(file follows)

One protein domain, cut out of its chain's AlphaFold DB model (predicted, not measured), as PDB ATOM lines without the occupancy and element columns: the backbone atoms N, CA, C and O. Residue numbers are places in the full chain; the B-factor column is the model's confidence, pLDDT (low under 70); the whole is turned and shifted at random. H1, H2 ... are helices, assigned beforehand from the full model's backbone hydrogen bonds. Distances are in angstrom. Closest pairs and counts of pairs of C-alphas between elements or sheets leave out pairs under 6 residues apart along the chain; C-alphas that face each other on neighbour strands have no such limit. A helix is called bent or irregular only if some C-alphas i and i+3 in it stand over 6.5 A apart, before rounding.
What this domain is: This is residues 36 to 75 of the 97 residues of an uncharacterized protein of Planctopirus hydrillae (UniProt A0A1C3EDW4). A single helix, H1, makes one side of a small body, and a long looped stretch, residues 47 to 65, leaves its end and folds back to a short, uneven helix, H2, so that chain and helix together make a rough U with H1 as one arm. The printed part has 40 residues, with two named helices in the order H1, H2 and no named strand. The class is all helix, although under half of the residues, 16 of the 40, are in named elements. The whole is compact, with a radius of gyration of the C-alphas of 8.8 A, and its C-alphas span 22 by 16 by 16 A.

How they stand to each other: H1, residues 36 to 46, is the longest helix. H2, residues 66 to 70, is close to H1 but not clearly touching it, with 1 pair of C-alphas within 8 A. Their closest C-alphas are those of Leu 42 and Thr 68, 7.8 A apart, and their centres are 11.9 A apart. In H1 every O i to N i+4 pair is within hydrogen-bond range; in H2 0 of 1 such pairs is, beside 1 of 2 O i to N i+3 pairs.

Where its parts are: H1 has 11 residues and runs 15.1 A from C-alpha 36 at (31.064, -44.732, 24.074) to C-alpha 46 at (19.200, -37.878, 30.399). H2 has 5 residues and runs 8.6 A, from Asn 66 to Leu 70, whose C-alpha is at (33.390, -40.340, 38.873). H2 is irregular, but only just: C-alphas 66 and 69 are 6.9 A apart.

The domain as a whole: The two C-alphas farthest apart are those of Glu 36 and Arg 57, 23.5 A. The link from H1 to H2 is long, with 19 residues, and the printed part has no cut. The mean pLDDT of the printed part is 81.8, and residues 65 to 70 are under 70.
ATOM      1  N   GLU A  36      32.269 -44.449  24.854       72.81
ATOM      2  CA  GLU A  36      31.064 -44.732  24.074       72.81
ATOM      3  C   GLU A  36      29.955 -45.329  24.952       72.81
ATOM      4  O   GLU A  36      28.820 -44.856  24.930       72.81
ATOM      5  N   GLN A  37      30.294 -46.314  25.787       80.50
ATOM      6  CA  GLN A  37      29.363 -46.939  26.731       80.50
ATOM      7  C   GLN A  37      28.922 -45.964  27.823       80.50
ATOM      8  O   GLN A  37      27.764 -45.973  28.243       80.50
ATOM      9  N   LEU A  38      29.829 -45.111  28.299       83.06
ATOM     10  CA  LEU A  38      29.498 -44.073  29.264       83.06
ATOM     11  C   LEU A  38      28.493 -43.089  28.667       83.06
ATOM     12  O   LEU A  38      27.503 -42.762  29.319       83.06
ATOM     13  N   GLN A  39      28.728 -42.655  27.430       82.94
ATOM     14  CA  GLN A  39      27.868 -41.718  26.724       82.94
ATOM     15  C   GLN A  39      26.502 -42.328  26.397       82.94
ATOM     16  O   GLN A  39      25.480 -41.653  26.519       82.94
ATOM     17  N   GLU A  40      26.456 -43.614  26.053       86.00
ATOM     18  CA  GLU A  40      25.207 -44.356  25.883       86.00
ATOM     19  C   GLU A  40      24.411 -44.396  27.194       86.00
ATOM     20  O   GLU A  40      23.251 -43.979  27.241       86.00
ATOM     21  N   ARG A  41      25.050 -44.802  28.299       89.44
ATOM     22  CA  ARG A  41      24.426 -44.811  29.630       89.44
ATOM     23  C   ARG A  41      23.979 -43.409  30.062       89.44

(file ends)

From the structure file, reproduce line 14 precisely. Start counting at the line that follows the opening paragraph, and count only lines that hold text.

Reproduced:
ATOM     10  CA  LEU A  38      29.498 -44.073  29.264       83.06